In 1935, Gilera acquired rights to the Rondine four-cylinder engine. This formed the basis for Gilera' s racing machines for nearly forty years. From the mid-thirties, Gilera developed a range of four-stroke engine machines. The engines ranged from 100 to 500 cc, the most famous being the 1939 Saturno. Designed by Giuseppe Salmaggi, the Saturno was inspired by the pre-war Gilera VTEGS 500cc “Otto Bulloni” yet was quite different due to its unit construction.
In 1969, Gilera became part of the Piaggio group.
In 1992, Gilera made a return to the Grand Prix arena and Piaggio continues to produce small-displacement motorcycles with the Gilera name. The famous factory of Arcore was closed in 1993 and now the motorcycles (only scooters) bearing the name Gilera are produced by Piaggio in Pontedera.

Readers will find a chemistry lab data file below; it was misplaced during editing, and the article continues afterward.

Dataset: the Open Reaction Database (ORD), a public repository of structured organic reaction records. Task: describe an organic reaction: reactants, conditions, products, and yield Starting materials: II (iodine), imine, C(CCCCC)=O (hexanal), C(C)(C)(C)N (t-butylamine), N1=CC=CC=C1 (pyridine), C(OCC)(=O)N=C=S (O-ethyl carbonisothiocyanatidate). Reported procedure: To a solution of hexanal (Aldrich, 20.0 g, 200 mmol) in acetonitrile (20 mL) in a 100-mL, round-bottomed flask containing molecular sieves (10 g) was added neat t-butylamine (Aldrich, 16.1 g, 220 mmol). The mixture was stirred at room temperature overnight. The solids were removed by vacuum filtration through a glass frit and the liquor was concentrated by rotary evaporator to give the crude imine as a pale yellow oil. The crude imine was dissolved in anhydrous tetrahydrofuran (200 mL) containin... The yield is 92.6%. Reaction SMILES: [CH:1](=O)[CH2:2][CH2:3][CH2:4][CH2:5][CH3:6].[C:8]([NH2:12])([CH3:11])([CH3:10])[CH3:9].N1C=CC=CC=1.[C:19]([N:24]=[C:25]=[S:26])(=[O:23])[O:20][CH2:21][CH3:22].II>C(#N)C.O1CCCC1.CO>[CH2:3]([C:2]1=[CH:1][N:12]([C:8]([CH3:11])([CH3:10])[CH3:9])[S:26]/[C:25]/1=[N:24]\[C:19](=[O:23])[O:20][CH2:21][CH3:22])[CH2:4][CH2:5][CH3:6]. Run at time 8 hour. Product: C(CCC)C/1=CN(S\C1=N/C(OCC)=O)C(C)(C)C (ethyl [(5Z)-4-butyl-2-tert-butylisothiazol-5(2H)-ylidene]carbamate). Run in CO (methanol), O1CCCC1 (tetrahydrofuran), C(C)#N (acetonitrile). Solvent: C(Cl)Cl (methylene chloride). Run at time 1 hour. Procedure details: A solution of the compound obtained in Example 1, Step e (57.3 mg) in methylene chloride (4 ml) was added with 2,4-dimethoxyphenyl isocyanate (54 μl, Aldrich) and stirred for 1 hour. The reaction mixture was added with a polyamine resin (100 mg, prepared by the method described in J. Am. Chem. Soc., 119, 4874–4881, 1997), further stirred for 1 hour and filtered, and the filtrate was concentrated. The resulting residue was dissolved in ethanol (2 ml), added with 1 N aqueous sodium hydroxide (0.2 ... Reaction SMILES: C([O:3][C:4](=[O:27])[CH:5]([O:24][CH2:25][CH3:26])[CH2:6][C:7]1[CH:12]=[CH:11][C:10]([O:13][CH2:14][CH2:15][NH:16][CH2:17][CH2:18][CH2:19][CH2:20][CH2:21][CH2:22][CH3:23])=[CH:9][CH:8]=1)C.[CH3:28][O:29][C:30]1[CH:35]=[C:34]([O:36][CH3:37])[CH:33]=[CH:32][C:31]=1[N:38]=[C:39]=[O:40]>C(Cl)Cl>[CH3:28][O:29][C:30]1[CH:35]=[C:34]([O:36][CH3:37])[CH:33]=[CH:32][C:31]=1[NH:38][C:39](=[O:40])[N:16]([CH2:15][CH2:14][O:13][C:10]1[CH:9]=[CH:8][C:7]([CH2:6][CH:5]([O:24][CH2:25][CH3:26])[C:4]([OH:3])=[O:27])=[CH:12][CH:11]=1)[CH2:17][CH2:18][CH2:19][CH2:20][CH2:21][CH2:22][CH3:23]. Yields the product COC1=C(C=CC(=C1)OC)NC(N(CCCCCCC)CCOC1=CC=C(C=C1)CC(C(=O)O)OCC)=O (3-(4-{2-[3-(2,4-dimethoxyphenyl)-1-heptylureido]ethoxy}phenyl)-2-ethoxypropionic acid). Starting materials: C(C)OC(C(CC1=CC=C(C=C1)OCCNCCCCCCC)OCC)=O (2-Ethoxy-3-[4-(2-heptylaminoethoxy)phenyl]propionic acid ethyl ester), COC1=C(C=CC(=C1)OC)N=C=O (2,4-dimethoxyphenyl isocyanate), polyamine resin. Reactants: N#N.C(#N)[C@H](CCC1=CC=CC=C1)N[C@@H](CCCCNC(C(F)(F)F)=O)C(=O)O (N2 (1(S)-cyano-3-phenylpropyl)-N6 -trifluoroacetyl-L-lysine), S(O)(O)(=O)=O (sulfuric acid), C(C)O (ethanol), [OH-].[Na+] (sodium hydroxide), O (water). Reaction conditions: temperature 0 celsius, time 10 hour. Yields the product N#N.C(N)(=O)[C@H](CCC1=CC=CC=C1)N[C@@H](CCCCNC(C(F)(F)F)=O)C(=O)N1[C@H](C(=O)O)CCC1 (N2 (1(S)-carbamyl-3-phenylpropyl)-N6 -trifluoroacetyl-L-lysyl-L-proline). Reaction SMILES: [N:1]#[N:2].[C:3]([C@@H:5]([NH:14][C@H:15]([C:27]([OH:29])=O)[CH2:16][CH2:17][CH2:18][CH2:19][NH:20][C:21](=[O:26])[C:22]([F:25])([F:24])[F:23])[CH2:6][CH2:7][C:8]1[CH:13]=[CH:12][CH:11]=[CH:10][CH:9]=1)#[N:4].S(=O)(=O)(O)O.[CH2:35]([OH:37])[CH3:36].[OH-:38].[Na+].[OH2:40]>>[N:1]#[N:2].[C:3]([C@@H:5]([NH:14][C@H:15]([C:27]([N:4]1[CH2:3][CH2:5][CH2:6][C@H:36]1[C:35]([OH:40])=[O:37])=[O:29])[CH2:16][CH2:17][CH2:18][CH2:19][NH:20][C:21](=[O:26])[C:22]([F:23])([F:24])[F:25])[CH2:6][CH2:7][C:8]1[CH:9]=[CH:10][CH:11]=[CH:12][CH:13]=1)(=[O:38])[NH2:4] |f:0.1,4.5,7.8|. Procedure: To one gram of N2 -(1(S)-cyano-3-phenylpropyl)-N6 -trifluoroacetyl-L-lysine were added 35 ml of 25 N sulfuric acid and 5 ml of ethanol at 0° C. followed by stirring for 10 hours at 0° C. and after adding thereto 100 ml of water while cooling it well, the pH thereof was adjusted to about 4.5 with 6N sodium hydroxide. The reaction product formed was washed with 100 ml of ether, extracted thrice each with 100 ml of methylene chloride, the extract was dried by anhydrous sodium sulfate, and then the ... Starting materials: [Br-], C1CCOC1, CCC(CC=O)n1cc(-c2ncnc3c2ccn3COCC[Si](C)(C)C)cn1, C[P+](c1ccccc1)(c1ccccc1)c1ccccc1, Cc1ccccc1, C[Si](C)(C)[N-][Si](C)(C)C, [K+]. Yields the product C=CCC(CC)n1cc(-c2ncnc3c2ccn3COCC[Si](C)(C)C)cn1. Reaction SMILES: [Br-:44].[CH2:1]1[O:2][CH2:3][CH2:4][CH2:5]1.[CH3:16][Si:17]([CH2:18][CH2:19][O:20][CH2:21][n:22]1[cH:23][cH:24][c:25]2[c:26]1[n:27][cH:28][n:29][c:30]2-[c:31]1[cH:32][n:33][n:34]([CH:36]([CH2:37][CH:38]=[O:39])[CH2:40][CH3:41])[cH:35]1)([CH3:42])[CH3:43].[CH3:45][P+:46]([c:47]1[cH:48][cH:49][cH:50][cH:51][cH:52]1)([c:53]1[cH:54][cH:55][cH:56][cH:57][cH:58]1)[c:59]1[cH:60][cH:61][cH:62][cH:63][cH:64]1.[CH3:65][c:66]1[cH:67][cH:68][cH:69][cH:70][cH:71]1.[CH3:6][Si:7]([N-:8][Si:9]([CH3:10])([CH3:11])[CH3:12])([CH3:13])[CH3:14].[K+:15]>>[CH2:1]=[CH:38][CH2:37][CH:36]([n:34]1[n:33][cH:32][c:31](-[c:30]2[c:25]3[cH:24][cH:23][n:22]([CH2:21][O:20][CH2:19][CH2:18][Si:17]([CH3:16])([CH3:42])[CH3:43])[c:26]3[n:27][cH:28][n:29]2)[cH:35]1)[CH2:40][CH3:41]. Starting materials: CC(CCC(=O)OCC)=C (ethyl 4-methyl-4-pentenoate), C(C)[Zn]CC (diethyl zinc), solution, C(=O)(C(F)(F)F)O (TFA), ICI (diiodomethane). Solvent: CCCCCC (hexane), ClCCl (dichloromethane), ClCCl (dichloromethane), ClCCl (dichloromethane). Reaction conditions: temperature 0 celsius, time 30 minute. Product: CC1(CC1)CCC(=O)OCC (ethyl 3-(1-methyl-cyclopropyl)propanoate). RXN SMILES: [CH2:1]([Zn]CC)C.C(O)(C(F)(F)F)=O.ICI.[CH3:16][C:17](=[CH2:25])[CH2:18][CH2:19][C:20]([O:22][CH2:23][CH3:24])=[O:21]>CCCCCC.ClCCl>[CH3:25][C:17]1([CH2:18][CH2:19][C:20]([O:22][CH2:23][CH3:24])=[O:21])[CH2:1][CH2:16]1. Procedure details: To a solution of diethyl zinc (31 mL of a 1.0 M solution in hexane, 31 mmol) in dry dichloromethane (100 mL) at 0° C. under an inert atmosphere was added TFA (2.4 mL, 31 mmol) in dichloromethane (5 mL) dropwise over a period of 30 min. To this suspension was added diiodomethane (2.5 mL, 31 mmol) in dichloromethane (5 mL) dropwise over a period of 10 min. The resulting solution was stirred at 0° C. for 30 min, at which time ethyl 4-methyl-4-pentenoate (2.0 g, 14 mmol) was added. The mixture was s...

After World War II, Gilera dominated Grand Prix motorcycle racing, winning the 500 cc road racingworld championship six times in eight years. Facing a downturn in motorcycle sales due to the increase in the popularity of automobiles after the war, Gilera made a gentleman's agreement with the other Italian motorcycle makers to quit Grand Prix racing after the 1957 season as a cost-cutting measure.
The Gilera SMT is a cross moped "for the big city". It is a supermotard which means it is an offroad moped fit for the big city, but can also handle bumpy roads. It has 17-inch rims with broad tires, six gears and a 50 cc engine producing 8.5 hp (6.3 kW).